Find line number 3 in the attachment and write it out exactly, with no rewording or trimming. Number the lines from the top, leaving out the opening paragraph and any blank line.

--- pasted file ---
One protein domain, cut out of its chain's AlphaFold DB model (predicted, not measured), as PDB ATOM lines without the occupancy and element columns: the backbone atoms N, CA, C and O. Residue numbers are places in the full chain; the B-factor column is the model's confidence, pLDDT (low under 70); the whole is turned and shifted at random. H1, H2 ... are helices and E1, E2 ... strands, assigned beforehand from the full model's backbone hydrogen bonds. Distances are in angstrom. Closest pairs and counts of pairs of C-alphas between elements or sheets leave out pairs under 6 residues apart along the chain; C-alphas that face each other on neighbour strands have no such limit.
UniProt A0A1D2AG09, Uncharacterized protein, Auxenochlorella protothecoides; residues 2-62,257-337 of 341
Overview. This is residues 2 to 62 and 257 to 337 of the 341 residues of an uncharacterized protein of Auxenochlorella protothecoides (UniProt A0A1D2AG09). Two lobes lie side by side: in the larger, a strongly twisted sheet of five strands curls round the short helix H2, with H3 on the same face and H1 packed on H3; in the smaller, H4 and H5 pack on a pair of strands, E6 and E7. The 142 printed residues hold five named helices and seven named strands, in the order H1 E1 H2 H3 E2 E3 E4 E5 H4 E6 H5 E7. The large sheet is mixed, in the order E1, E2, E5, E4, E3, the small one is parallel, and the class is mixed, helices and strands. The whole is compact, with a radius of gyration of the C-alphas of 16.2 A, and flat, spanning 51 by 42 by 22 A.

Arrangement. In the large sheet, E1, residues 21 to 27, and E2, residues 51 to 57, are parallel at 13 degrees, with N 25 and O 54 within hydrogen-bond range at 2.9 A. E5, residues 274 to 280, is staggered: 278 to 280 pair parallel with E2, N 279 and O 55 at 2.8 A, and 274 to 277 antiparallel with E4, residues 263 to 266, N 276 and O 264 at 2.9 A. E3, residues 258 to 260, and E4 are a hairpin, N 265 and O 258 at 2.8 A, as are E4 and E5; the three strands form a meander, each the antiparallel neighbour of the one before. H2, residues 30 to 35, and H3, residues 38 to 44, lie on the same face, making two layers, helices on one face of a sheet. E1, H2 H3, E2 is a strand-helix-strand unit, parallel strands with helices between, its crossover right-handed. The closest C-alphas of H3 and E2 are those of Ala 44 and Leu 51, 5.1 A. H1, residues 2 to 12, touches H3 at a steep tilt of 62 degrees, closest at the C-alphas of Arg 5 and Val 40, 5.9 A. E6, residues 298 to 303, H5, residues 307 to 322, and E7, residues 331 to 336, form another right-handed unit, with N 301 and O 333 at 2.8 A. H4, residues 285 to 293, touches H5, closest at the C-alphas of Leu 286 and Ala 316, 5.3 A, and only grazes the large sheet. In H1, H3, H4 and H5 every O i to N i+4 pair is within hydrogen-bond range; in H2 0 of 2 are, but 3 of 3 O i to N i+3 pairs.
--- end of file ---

Arrangement. In the large sheet, E1, residues 21 to 27, and E2, residues 51 to 57, are parallel at 13 degrees, with N 25 and O 54 within hydrogen-bond range at 2.9 A. E5, residues 274 to 280, is staggered: 278 to 280 pair parallel with E2, N 279 and O 55 at 2.8 A, and 274 to 277 antiparallel with E4, residues 263 to 266, N 276 and O 264 at 2.9 A. E3, residues 258 to 260, and E4 are a hairpin, N 265 and O 258 at 2.8 A, as are E4 and E5; the three strands form a meander, each the antiparallel neighbour of the one before. H2, residues 30 to 35, and H3, residues 38 to 44, lie on the same face, making two layers, helices on one face of a sheet. E1, H2 H3, E2 is a strand-helix-strand unit, parallel strands with helices between, its crossover right-handed. The closest C-alphas of H3 and E2 are those of Ala 44 and Leu 51, 5.1 A. H1, residues 2 to 12, touches H3 at a steep tilt of 62 degrees, closest at the C-alphas of Arg 5 and Val 40, 5.9 A. E6, residues 298 to 303, H5, residues 307 to 322, and E7, residues 331 to 336, form another right-handed unit, with N 301 and O 333 at 2.8 A. H4, residues 285 to 293, touches H5, closest at the C-alphas of Leu 286 and Ala 316, 5.3 A, and only grazes the large sheet. In H1, H3, H4 and H5 every O i to N i+4 pair is within hydrogen-bond range; in H2 0 of 2 are, but 3 of 3 O i to N i+3 pairs.